Love Letter to the NHS by Emma Ireland

to the doctors,
the nurses, the porters,
the cleaners, the old folk who
volunteer at hospital junctions
asking if you know where you need to be,
to the woman who says
hey
i have something special for you
to my husband who is on a restricted diet in
bed 4, handing him a plastic tub of liquidised banana
as though it were chocolate cake, and i take a
picture of it so i can get it put on a
keyring later for march 15th, which is not
valentine’s day to anyone except us
probably;
to the midwives
the one who told me it was
too soon for an epidural, and the one who –
three hours after – told me it was too late, but held my hand while i
pushed out every vile and nasty word i know; to the
medical student standing looking terrified
behind her, trying to make small talk
in between contractions
yes
i am from round here
no
i don’t come here often; to the
surgeon who addresses you as though he’s
known you all your life and not thirty seconds, leaning across the
bed rails with no concept of personal space, although i guess if you’re about to
rearrange a person’s insides you get to waive the formalities, and i
think: this man will know what parts of me i’ve never even
seen myself
look like;
to the newspaper trolley guy
squeaking up and down the wards
who tells us: i knew you wouldn’t buy anything, for i
never met a man with a pretty girl at his bedside
yet
who bought a magazine; to the
receptionist on the surgical assessment unit
answering telephones with one hand while trying to find
beds for the trollies piling up by her desk but who still eeks out the
time to tell me where the toilets are; to the
nurses who do all the things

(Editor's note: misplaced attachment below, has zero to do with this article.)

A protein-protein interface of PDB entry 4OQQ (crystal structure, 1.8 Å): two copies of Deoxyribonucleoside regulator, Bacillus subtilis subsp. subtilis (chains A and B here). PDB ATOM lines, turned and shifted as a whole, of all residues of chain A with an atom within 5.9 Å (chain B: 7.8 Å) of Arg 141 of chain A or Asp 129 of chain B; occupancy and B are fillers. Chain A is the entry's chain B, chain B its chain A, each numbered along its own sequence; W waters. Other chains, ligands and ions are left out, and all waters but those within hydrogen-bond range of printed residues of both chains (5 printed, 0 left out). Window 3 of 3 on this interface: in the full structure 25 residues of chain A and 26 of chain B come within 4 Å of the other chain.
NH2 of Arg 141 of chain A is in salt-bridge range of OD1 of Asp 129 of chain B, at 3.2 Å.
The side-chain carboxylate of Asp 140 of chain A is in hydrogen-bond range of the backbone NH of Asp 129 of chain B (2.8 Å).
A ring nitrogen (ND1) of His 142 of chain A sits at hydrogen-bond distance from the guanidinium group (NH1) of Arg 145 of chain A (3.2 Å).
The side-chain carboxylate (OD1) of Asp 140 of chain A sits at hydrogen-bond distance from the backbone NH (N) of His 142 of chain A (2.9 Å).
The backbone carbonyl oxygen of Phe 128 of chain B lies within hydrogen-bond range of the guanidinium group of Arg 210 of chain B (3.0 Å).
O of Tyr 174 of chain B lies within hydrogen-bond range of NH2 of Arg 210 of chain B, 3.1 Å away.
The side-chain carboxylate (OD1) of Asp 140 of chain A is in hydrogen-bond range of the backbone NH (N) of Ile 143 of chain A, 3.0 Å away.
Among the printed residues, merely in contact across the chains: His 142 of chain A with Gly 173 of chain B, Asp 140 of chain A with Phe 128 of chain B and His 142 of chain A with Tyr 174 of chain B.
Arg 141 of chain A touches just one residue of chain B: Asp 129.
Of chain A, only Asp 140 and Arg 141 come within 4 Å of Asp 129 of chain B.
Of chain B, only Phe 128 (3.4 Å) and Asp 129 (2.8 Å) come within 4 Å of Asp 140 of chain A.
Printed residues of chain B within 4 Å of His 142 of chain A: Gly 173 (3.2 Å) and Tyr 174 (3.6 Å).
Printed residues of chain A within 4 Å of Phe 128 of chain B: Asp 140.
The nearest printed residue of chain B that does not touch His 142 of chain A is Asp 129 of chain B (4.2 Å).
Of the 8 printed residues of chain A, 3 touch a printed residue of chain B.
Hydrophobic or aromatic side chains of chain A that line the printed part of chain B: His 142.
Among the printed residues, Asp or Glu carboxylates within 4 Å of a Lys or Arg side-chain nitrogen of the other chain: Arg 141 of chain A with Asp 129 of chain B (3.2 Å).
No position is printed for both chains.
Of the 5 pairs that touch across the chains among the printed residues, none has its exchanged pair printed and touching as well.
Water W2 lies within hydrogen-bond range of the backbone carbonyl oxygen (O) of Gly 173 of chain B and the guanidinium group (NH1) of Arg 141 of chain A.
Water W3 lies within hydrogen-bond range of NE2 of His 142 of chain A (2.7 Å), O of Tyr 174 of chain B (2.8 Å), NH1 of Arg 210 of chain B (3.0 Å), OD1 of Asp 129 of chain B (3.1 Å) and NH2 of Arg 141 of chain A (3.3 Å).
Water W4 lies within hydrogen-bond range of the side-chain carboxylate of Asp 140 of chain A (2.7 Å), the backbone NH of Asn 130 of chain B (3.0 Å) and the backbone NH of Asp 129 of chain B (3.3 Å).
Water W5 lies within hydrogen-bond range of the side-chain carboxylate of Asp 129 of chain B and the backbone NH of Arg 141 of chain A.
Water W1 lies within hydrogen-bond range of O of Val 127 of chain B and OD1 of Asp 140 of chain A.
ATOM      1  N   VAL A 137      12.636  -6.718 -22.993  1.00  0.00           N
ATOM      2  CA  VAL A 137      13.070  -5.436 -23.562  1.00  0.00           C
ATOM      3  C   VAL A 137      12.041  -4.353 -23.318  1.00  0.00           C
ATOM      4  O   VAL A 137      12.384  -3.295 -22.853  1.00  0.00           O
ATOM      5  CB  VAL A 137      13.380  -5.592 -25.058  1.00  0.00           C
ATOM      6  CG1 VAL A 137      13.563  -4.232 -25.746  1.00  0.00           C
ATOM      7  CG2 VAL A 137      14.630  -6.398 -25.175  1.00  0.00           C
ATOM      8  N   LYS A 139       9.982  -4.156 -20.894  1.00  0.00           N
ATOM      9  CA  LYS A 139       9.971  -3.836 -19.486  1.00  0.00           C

most of us never could, and who do them with
kindness and humour, who clean up
shit and piss and vomit daily
daily
and get food bank vouchers in return; to the
junior doctors
– the one who walked into the
sea and never came back, the one with
bags where his laughter lines should be, the one who’s seen
far too much too often to ever have
junior
anywhere in her
job description – telling my husband she is
sorry
sorry that he is in pain
sorry that it took a while to fetch the morphine
sorry that he has been waiting so long, sorry that he’ll have to
wait a while longer, because the specialist is tied up with
somebody else at the moment, but can she
fetch us anything in the meantime?
tea?
coffee?
water?
and i want to tell her
to tell them, every single person who
shows up to work each day and even on the days they
don’t, on the days it is too
hard, too much
when it is stay home or break down, to
all of those who help keep us safe, keep us alive, i want to
say:
don’t be sorry
that i am the one who is sorry
sorry that you have to make apologies to hurt and
angry people for things that are not your fault, sorry that the
vultures responsible for this mess are busy trying to turn against you
all of those for whom you give your lives, when you are
dog-tired, when you are
drained, when you are empty and when you are
filled with despair, i am sorry
that you are not and could never be
paid your worth, for your worth cannot be counted in
money alone, but i am sorry that they don’t even try to do that
i am sorry
that there are times your families get the worst of you
because you exhausted the best
on us
even when we don’t
deserve it, even when we don’t
appreciate it, even though we can
never know how much it
cost you, i am
so
sorry
but you are not alone
we do not all believe the lies peddled to us by
those who stand to gain from your suffering, there are
those of us who see and will not stop seeing, who know and will not stop
knowing, will not stop
fighting
nye bevan’s children
every one of us
but maybe harry keen said it best
that they might try to hold it under water till the
bubbles stop rising, but the bubbles will
never
stop rising
we
will never
stop
rising.

From: https://proletarianpoetry.com/2018/05/25/love-letter-to-the-nhs-by-emma-ireland/

Date: 2018

By: Emma Ireland (196?- )

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